Changing St. Petersburg’s City Charter Stumbles Over Bipartisan Opposition

ST. PETERSBURG, FL. – Seven amendments intended to change the St. Petersburg City Charter, laboriously developed by a nine-member committee this summer, are being opposed by both poles of the city’s political world this fall.

Both the notoriously left-leaning editorial board of the local newspaper, The Tampa Bay Times, and group of more conservative city leaders operating under the title “Bad For St. Petersburg.com” have voiced strong opposition to the proposed amendments. The newspaper opposes six of the seven, and the leadership group opposes them all.

“Whether these amendments are approved or denied will have major financial and legal impacts on St. Petersburg,” the leadership group says in a written statement and on its website, https://badforstpete.com. (The actual name of the organization is “St. Pete Cares”.)

A SOLUTION IN SEARCH OF A PROBLEM

“Don’t mess with St. Petersburg’s voting system,” was the demand bannered by the normally more sophisticated editorial board in opposition to the first of the amendments, which proposes historic change in how members of the city council are elected. It “smacked of a solution in search of a problem,” the editorial read.

The city leaders group called the same amendment, which would give up city-wide council elections in favor of single-district elections, “divisive.”

Other proposals sounded like they were snipped from a grammar of political correctness. One calls for establishing “an equity framework and Chief Equity Officer” for the city government. Another would require the city to establish “Charter-protected equity funding.”

Speaking on “The Republic of Pinellas” radio program last week Ed Carlson, who has a long record of city leadership in St. Petersburg and who was himself a member of the Charter Review Commission, declared people confuse “equality” and “equity.”

“Equity means treating people unequally in order to ensure outcomes are equal.”

Appearing on the same program Larry Williams, formerly a member of the city council said, “It is disturbing that a charter review committee could be led even to put something like this on the ballot.”

Ed Carlson and Larry Williams

A PREAMBLE

The last of the proposed amendments calls for the city to add to the charter “a preamble” that would be “an aspirational statement. . .acknowledging past shortcomings,” among other things.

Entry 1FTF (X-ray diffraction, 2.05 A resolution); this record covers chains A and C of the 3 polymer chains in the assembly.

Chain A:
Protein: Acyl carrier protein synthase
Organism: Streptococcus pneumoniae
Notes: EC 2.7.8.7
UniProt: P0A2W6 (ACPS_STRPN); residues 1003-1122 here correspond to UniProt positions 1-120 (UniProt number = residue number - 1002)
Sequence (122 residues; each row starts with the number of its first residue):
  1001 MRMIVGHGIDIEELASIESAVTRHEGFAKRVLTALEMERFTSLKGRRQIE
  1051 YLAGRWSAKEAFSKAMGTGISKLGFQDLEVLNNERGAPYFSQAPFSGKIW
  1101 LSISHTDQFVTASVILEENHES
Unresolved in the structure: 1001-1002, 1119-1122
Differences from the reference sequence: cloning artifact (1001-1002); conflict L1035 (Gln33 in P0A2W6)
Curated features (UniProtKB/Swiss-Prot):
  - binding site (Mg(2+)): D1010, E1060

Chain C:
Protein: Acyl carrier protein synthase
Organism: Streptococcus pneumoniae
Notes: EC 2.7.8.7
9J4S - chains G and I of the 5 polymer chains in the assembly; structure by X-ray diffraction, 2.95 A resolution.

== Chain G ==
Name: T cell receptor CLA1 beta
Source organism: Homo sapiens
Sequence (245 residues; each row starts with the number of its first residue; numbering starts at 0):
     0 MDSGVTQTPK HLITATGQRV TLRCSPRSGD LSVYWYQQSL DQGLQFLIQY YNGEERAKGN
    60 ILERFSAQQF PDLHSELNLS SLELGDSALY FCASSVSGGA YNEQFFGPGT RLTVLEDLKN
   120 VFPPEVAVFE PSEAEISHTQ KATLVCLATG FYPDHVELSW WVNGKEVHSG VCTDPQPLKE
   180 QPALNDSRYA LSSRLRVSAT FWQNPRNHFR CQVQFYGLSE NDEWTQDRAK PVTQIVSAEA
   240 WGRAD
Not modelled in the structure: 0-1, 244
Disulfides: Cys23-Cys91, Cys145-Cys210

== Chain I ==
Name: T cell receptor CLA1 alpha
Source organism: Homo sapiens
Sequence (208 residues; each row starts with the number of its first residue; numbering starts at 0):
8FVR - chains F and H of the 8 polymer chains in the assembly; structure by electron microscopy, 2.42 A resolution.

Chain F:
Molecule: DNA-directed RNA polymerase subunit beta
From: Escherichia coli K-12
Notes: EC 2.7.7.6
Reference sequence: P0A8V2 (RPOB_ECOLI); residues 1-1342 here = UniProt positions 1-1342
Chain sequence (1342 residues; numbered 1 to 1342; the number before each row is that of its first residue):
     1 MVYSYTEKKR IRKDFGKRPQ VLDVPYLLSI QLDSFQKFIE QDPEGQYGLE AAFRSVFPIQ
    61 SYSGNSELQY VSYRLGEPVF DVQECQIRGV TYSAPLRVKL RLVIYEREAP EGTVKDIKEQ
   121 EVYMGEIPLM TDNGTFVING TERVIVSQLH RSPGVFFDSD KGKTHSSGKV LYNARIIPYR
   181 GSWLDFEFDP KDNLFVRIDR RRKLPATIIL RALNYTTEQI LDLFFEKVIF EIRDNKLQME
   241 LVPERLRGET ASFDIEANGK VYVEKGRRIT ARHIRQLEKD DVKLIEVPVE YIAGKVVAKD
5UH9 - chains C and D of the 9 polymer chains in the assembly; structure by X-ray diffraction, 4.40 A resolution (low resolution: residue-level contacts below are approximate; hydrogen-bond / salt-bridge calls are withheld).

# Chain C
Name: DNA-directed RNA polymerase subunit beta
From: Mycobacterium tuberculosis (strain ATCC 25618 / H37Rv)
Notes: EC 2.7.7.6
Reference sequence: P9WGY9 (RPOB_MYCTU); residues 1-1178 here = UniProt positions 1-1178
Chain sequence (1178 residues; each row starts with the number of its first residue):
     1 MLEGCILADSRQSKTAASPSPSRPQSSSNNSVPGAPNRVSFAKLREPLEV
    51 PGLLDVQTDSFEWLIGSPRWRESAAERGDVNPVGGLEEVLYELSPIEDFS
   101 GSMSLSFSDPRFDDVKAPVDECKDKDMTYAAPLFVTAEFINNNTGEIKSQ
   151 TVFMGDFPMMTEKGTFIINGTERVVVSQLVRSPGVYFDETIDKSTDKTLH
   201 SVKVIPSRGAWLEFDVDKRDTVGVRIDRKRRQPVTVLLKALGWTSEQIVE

The editorial board, which many readers have for decades seen as a fountain of fashionable liberalism, rejected this amendment, saying, “There’s no requirement that a charter have a preamble, and the one proposed in this amendment falls short in too many ways — too long, too vague and hardly inspiring — to garner our support. The city has lived without a preamble for decades, and it can survive at least 10 more years without one.”

“Bad For St. Petersburg” declared that the idea “disrespects our City and admits guilt.” It would “open the door for endless lawsuits.”

“If a preamble is added,” the group wrote, “ALL of the wording should be developed with full input from ALL of our community, not the nine members of the Commission.”

“The Charter provides guidance to the Council, Mayor and administrative staff,” the group’s message continues. “It was never meant to be a political statement.”

The Charter Review Committee, chaired by Dr. Lars Hafner, a Democrat and former member of the Florida House of Representatives, met 18 times between January and July of this year.  It spontaneously formed a three-member “Racial Equity Subcommittee” that met nine times.

The newspaper editorial board did endorse one proposed amendment that would have a made a minor change in the schedule of future Charter Review Committee meetings.

The charter amendments will appear on the ballot during the city election November 2nd.

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